I teach various core courses in the communication and media program at njit. current work in social media and ubiquitous computing provides the pedagogical framework for graduate level study in the masters program for professional and technical writing.

media technologies and the literary arts

critical work in these two fields of study begins by recognising that together they constitute an enduring legacy of modern industrial society’s ongoing social, economic and political investment in furthering scientific as well as cultural knowledge. the courses I have developed and taught in njit's communication and media program acknowledge first and foremost the important relationship between knowledge building and representational practices that continues to link the earliest alphabetic scripts to today’s vast array of electronic media formats. full course descriptions and outlines are available by clicking on the course title.

  • our program begins formally with an introduction to mass media and its historical development over the last two centuries as an economic, cultural and political framework of knowledge - communication theory: ENG 302.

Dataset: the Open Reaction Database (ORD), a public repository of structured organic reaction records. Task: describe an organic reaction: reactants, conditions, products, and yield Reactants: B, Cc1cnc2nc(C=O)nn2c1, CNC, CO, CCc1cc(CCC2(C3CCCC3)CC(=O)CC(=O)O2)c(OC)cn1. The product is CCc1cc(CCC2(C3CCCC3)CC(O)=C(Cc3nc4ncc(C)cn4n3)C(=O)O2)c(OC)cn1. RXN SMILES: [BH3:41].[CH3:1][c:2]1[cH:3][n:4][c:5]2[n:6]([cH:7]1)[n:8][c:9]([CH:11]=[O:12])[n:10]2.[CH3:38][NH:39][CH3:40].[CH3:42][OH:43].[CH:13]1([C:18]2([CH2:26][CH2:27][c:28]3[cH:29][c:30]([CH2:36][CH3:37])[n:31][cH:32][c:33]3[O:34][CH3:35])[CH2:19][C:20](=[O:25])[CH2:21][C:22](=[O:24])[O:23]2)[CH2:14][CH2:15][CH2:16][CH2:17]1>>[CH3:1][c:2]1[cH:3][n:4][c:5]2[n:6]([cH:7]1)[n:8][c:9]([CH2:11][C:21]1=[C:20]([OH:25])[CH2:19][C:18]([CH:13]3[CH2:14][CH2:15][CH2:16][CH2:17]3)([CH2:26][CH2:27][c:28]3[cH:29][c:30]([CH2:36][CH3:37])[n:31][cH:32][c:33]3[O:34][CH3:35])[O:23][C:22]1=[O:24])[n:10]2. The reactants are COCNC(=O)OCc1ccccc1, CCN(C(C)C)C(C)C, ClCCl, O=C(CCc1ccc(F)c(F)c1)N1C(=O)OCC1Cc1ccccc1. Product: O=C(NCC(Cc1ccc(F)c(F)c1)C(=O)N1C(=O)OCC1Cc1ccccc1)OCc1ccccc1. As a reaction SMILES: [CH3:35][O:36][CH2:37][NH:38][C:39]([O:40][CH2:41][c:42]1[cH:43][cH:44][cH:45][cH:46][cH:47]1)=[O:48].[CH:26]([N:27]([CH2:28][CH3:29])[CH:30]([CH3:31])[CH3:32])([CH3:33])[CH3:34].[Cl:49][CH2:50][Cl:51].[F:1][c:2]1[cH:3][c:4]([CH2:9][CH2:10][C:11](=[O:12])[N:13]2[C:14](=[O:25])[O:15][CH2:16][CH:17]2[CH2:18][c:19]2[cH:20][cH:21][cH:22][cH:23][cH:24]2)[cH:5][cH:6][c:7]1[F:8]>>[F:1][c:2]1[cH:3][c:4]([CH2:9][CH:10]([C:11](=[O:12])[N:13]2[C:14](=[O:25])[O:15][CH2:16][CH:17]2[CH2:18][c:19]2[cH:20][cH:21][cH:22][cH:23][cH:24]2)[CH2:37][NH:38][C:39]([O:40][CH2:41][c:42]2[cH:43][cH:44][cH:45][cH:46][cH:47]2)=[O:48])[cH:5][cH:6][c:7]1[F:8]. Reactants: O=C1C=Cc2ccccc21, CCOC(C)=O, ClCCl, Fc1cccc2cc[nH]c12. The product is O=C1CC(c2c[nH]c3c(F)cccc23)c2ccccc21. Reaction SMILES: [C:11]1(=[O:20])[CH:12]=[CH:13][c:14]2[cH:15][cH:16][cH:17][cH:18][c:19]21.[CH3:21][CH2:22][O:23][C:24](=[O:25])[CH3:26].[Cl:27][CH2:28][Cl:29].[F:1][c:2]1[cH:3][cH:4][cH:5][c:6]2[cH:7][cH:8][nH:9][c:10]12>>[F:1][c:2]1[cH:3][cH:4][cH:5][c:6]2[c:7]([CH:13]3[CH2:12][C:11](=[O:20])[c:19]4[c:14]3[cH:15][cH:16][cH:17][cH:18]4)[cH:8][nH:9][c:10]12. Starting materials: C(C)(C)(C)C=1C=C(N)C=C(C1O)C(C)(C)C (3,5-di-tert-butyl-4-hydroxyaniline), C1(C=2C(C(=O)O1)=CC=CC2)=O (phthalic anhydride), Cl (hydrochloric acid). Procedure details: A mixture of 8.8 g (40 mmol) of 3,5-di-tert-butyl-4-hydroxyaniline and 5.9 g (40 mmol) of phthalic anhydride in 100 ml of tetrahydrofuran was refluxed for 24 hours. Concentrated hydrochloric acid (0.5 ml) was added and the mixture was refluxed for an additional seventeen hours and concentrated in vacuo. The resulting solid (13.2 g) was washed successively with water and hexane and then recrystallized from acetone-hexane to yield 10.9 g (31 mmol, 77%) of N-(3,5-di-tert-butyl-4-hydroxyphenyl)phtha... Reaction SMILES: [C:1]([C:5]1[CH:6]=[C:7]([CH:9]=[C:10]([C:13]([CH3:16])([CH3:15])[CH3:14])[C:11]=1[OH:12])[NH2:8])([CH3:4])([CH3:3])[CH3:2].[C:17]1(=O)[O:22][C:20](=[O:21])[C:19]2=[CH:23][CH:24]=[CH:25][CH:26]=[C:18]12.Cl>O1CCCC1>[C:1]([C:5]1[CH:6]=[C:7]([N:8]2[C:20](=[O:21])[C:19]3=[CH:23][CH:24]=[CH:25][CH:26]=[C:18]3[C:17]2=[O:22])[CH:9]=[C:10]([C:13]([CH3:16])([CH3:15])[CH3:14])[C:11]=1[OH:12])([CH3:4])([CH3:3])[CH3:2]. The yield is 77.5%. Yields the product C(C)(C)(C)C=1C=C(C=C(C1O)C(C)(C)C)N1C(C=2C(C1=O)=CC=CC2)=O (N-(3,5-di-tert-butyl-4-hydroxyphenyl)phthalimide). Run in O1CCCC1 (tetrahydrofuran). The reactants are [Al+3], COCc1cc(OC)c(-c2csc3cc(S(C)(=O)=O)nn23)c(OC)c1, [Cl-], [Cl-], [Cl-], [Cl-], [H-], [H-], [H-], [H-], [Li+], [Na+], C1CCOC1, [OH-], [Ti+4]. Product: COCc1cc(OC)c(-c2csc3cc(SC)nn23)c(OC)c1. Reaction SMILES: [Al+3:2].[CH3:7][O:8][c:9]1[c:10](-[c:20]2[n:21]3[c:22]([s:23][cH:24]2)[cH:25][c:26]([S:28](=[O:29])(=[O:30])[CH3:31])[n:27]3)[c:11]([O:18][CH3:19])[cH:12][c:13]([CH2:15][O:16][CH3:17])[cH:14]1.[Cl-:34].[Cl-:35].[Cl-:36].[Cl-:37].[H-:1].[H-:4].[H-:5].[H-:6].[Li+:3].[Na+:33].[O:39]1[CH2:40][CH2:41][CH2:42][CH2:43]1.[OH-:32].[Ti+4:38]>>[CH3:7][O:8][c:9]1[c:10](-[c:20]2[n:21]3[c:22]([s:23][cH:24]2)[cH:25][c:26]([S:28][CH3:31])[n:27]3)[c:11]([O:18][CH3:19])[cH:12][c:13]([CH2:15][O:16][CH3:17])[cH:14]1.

• a special video narrative course introduces students to different video-based, multimedia environments in order to develop new strategies for both reading and writing within our increasingly screen-oriented culture. - video narrative: COM 303.

  • one of the most valuable elements of the com/media program is its capacity to interpret and analyze media from a literary-centred discipline, while providing critical perspectives on electronic/programmable forms of writing. this course challenges us to engage with these technologies both creatively and critically as individual producers: where the poets meet perl - Electronic Writing Workshop: COM 390.

  • our new graduate course investigates electronic media as a new social environment, building upon the online participation of students at both collective and individual levels of practice. with the help of such popular web formats, as blogs, wikis, chat, Twitter and virtual worlds, the course engages with primary scholarship on the relationship between mediated communication and human community - Social Media, Theory and Practice: PTC 629